The organizations that came together over time to form today's Animal Humane Society trace their roots back more than 140 years.
February 2, 1878
The Minneapolis Society for the Prevention of Cruelty (to animals and children) is established. This organization will formally incorporate as the Minneapolis Humane Society in 1891.
February 19, 1878
The St. Paul Society for the Prevention of Cruelty (to animals and children) is established. This organization will change its name several times over the next century, becoming the St. Paul Humane Society in 1955, the Humane Society of Ramsey County in 1978, and the Humane Society for Companion Animals in 2000.
April 23, 1891
The Minneapolis Society for the Prevention of Cruelty is formally incorporated as the Minneapolis Humane Society. This organization will become the Animal Rescue League in 1916 and Animal Humane Society of Hennepin County in 1965.
Minnesota Cruelty to Animals Law is enacted. Humane societies across Minnesota assist in the enforcement of laws to prevent wrong-doing to animals. The law defines new requirements for the care of pets, companion animals, and service animals.
The Minneapolis Humane Society becomes the Animal Rescue League. The name change marks the separation of care for children and animals. This name will remains until 1965 when it is changed to The Animal Humane Society of Hennepin County.
The Animal Rescue League's Florence Barton Loring Shelter is built. The finished construction on France Avenue in Golden Valley was made possible through the generous bequest of Mrs. Charles M. Loring. The building contained 60 dog kennels, and new technology to remove waste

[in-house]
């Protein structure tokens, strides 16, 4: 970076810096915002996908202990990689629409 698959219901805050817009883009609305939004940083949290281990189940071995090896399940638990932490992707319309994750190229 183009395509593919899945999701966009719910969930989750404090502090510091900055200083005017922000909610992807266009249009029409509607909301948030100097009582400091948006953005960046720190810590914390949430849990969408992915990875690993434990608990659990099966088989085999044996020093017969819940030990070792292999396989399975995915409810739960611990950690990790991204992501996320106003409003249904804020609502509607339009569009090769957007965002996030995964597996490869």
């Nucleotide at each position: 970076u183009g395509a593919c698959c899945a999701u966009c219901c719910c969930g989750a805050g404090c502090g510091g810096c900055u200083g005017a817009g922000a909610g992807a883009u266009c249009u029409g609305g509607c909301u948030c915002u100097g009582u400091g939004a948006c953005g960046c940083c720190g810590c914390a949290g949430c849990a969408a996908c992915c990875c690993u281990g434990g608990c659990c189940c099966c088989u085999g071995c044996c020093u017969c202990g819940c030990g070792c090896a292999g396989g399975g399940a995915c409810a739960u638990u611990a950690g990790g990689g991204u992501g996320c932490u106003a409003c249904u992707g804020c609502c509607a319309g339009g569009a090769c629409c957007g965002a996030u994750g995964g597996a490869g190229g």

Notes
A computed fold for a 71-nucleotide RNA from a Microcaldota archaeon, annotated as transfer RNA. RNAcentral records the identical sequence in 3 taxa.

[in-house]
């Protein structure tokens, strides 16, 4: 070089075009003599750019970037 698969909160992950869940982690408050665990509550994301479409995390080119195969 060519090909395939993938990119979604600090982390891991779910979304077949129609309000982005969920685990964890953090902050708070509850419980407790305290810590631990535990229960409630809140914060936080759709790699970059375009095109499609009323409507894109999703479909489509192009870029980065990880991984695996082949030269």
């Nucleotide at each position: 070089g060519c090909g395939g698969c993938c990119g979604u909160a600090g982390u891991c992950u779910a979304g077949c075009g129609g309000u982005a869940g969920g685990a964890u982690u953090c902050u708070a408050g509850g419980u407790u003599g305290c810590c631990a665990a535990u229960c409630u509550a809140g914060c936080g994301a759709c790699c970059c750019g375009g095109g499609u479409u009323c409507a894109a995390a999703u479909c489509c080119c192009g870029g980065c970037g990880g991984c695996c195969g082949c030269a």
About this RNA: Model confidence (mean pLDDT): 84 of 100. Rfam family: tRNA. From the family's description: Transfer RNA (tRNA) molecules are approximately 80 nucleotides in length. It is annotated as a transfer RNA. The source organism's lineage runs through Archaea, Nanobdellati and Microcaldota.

Present St. Paul shelter opens. The building will be expanded in 1964, 1978, and 1988.
St. Croix Animal Shelter is founded in Afton. The organization will open a new facility in Woodbury in 1998 and merge with the Ramsey County Humane Society to form the Humane Society for Companion Animals in 2000.
Animal Rescue League forms a relationship with WCCO. Wilma "Miss Willie" Wakefield becomes a weekly feature on the “Treehouse” program, where she informs the public about caring for their pets and being kind to animals.
Animal Rescue League becomes the Animal Humane Society of Hennepin County. The name change better reflects the mission and work of the organization, as well as the changing attitudes of the public.
Animal Humane Society launches its first capital campaign to replace the aging Florence Barton Loring shelter.
The U.S. Animal Welfare Act is put into place. The first federal law in the United States to regulate animal welfare is enacted to protect animals used in testing facilities.
Present Golden Valley shelter opens. The new 25,000-foot shelter featured areas for X-rays, surgery, recovery wards, cheerful adoption spaces and meeting rooms.
Animal Humane Society hosts its Inaugural Walk for Animals. The Walk for Animals brings thousands people together to raise money for animals in need.
Dog fighting is outlawed across the U.S. All 50 states, the District of Columbia, Puerto Rico, and the Virgin Islands outlaw dog fighting.
The average placement rate for animals in shelters is between 10-15 percent. Animal Humane Society of Hennepin County’s placement rate is 30 percent.
The Humane Society of Wright County is established in Buffalo, Minnesota. It will become the Greater West Metro Humane Society in 2004.